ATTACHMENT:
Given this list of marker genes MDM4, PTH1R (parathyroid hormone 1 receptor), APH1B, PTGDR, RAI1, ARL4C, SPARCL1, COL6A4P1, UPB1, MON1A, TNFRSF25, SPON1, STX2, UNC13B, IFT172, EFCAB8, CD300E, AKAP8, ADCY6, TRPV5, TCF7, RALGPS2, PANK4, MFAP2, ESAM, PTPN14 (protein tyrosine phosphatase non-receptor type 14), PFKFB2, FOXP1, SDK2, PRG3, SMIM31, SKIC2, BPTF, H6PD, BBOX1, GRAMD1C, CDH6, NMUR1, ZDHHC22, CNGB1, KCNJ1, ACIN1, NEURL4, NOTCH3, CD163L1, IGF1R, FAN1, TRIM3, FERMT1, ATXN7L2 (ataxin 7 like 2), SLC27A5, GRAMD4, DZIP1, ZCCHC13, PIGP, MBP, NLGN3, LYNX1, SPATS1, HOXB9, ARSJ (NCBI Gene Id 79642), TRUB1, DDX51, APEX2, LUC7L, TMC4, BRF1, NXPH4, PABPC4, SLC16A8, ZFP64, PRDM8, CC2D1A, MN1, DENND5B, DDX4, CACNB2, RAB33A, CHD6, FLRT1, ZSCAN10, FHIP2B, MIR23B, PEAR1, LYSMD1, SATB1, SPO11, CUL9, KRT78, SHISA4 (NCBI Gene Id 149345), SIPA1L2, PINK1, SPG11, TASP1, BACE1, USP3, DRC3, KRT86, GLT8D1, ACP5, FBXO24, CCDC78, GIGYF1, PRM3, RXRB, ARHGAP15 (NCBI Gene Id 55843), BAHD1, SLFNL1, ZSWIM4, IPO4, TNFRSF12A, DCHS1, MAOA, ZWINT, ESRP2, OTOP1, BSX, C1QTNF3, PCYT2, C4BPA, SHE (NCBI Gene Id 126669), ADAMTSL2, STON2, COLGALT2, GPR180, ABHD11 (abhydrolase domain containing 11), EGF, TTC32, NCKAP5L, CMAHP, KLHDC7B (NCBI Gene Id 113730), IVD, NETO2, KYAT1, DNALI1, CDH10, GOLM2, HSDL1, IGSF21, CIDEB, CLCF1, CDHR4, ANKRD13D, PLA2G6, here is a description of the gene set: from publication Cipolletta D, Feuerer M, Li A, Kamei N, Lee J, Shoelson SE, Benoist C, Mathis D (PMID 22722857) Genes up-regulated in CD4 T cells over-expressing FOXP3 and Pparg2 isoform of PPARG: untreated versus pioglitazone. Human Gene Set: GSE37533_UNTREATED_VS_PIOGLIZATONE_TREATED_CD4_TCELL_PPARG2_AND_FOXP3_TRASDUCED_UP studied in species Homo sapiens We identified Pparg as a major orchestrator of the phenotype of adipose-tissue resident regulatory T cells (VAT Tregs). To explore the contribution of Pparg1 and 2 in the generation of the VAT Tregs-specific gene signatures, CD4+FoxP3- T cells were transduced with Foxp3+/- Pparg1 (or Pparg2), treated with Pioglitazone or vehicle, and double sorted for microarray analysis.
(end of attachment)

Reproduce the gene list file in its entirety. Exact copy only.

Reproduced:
Given this list of marker genes MDM4, PTH1R (parathyroid hormone 1 receptor), APH1B, PTGDR, RAI1, ARL4C, SPARCL1, COL6A4P1, UPB1, MON1A, TNFRSF25, SPON1, STX2, UNC13B, IFT172, EFCAB8, CD300E, AKAP8, ADCY6, TRPV5, TCF7, RALGPS2, PANK4, MFAP2, ESAM, PTPN14 (protein tyrosine phosphatase non-receptor type 14), PFKFB2, FOXP1, SDK2, PRG3, SMIM31, SKIC2, BPTF, H6PD, BBOX1, GRAMD1C, CDH6, NMUR1, ZDHHC22, CNGB1, KCNJ1, ACIN1, NEURL4, NOTCH3, CD163L1, IGF1R, FAN1, TRIM3, FERMT1, ATXN7L2 (ataxin 7 like 2), SLC27A5, GRAMD4, DZIP1, ZCCHC13, PIGP, MBP, NLGN3, LYNX1, SPATS1, HOXB9, ARSJ (NCBI Gene Id 79642), TRUB1, DDX51, APEX2, LUC7L, TMC4, BRF1, NXPH4, PABPC4, SLC16A8, ZFP64, PRDM8, CC2D1A, MN1, DENND5B, DDX4, CACNB2, RAB33A, CHD6, FLRT1, ZSCAN10, FHIP2B, MIR23B, PEAR1, LYSMD1, SATB1, SPO11, CUL9, KRT78, SHISA4 (NCBI Gene Id 149345), SIPA1L2, PINK1, SPG11, TASP1, BACE1, USP3, DRC3, KRT86, GLT8D1, ACP5, FBXO24, CCDC78, GIGYF1, PRM3, RXRB, ARHGAP15 (NCBI Gene Id 55843), BAHD1, SLFNL1, ZSWIM4, IPO4, TNFRSF12A, DCHS1, MAOA, ZWINT, ESRP2, OTOP1, BSX, C1QTNF3, PCYT2, C4BPA, SHE (NCBI Gene Id 126669), ADAMTSL2, STON2, COLGALT2, GPR180, ABHD11 (abhydrolase domain containing 11), EGF, TTC32, NCKAP5L, CMAHP, KLHDC7B (NCBI Gene Id 113730), IVD, NETO2, KYAT1, DNALI1, CDH10, GOLM2, HSDL1, IGSF21, CIDEB, CLCF1, CDHR4, ANKRD13D, PLA2G6, here is a description of the gene set: from publication Cipolletta D, Feuerer M, Li A, Kamei N, Lee J, Shoelson SE, Benoist C, Mathis D (PMID 22722857) Genes up-regulated in CD4 T cells over-expressing FOXP3 and Pparg2 isoform of PPARG: untreated versus pioglitazone. Human Gene Set: GSE37533_UNTREATED_VS_PIOGLIZATONE_TREATED_CD4_TCELL_PPARG2_AND_FOXP3_TRASDUCED_UP studied in species Homo sapiens We identified Pparg as a major orchestrator of the phenotype of adipose-tissue resident regulatory T cells (VAT Tregs). To explore the contribution of Pparg1 and 2 in the generation of the VAT Tregs-specific gene signatures, CD4+FoxP3- T cells were transduced with Foxp3+/- Pparg1 (or Pparg2), treated with Pioglitazone or vehicle, and double sorted for microarray analysis.